* Vaseem Khan’s The Unexpected Inheritance Of Inspector Chopra – In Mumbai, India, a retired inspector can’t help investigating on the side, while also dealing with his new inheritance, which, I don’t want a spoiler, but it’s a live being that eats a lot. This is the first in a series. I haven’t found the second, but I have found the third and I don’t like it quite as well.

    * Kerry Greenwood’s Phryne Fisher Mysteries – Set in 1920s Australia with a quite modern protagonist, these are pretty fun. I think I like the characters in the TV series a little better, but it’s also fun to get a different version of the stories from the books.

    * In the US: I’ve also enjoyed Dorothy Gilman’s Mrs. Pollifax series (especially the first one, The Unexpected Mrs. Pollifax, where an empty-nester widow basically knocks on the door of the CIA and asks for them to please let her be a spy). Obviously not realistic, but fun. But my favorite book of hers is The Nun in the Closet, which does end up having a mystery in it, but is mostly about two nuns investigating the property that their group has just inherited and meeting the neighbors there. Note: the author thinks fortune telling might be true sometimes.

    • nicoleandmaggie Says:

      All excellent recommendations!

    • Linda Says:

      I haven’t read the books, but I greatly enjoyed the movie versions of Smilla’s Sense of Snow and The Unexpected Mrs. Pollifax.

      • Debbie M Says:

        Interesting. I heard the Mrs. Pollifax movie was disappointing, so I didn’t watch it. And I didn’t know Smilla’s was a movie!

      • Linda Says:

        The Mrs. Pollifax movie was very campy and goofy. It’s a nice light movie for when you want something like that. The movie version of Smilla’s Sense of Snow is one of my favorite movies. Smilla is so intelligent, independent, and prickly.

  8. rose Says:

    Steven Havill gentle quiet police in rural SouthWest.. Posadas County series start with first BIll Gastner book Heartshot.

    Martin Walker set in south of France, start with Bruno; chief of police….. good food, caring community, community focus

    You have some good ones above already. THANK YOU

  9. ZM Says:

    And here are more suggestions:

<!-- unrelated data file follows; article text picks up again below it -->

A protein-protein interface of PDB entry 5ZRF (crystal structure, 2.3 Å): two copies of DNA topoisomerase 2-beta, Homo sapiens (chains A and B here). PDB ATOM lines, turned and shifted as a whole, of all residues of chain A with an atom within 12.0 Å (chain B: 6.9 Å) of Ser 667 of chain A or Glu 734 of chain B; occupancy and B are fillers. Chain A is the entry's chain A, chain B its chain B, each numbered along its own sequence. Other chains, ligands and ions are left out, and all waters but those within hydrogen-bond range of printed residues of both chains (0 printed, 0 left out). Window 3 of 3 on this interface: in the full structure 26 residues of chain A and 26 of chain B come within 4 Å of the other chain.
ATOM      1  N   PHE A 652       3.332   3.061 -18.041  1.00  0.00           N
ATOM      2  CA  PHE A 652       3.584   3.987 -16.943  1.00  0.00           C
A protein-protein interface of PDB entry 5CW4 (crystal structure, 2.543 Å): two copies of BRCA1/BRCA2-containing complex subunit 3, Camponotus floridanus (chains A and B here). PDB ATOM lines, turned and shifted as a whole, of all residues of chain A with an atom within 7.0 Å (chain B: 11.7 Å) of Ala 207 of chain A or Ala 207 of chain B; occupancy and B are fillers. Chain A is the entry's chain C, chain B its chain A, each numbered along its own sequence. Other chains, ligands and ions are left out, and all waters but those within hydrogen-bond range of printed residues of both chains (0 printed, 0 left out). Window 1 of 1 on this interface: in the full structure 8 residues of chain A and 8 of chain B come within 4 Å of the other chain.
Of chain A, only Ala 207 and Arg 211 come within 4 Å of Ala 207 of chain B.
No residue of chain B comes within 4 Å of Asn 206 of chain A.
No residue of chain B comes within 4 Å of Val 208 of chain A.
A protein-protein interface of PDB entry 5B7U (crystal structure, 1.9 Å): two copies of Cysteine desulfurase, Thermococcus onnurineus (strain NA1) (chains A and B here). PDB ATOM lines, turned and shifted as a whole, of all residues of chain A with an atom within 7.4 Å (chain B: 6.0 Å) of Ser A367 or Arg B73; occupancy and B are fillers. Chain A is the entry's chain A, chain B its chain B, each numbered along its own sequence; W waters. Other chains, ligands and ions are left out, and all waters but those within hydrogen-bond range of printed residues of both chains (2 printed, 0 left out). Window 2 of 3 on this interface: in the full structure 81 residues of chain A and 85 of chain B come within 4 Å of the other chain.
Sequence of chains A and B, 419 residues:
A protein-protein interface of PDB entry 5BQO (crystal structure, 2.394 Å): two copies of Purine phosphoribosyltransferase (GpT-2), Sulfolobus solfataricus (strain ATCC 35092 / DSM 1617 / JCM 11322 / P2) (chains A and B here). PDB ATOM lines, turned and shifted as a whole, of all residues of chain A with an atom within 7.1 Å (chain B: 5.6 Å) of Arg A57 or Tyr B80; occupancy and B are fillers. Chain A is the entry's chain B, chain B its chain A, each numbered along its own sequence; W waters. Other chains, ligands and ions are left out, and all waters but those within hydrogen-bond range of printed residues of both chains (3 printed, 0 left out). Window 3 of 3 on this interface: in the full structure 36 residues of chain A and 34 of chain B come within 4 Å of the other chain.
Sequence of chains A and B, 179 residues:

The Maisie Dobbs series by Jacqueline Winspeare (WW1 to WW2 England)

    City of Light by Dave Warner (Perth, Australia in the late 1970’s/1980s. More gritty than most I read, but it’s my hometown and is very place/time specific. Lots of corruption)

    The Perveen Mistry series by Sujata Massey (1920s Bombay, India. Norm challenging female lawyer)

    The Sam Wyndham series by Abir Mukherjee (also 1920s India, but Calcutta and the detective is struggling with a drug addiction so very different to the previous book!)

    The Inspector Pekkala series by Sam Eastland (Stalin-era Soviet Union)

    The Erast Fandorin series by Boris Akunin (pre- Revolution Russia)

    Already listed by others: I’m also a fan of Louise Penny & Gamache

  10. Linda Says:

    Jennifer Ashley also writes as Ashley Gardner. I’ve been a fan of her Captain Lacey Regency Mystery series for years, and she recently started publishing a new series about Leonidas the Gladiator set in Nero’s Rome. Good story telling and likable characters.

  11. Linda Says:

    I forgot to mention the Lady Sherlock series by Sherry Thomas! Six books with a seventh on the way!

    • ZM Says:

      And I forgot to mention Laurie R. King’s Mary Russell series (first book is the Beekeeper’s Apprentice)

      Also if you have a younger mystery series lover in your family (12+) my daughter strongly recommends

      The Enola Holmes series by Nancy Springer

      The Murder Most Unladylike series by Robin Stevens

  12. EB Says:

    Tony Hillerman’s Lieutenant Leaphorn and Sergeant Chee stories, set on the Navajo reservation and nearby locales. Joined in later ones by Officer Bernadette Manuelito. Continued by his daughter Anne Hillerman after his death, but his are quite a lot better.

    • EB Says:

      Also, the Jackson Brodie mysteries by Kate Atkinson. Set in England and Scotland. Can recommend her other novels too,.

  13. CG Says:

    Thanks for publishing my question, and thanks for all the great recommendations! I was on vacation and taking an internet break so I didn’t get to weigh in while this thread was first active, but I see some on here that I already know I like, so that makes me think I’ll like others the posters recommend. Yay for reading! Yay for mysteries!

  14. Basia Korzeniowska Says:

    I don’t think anyone has mentioned Rex stout’s Nero Wolfe mysteries. Quite dated now but gripping and charming in their own way. Very sexist – of their time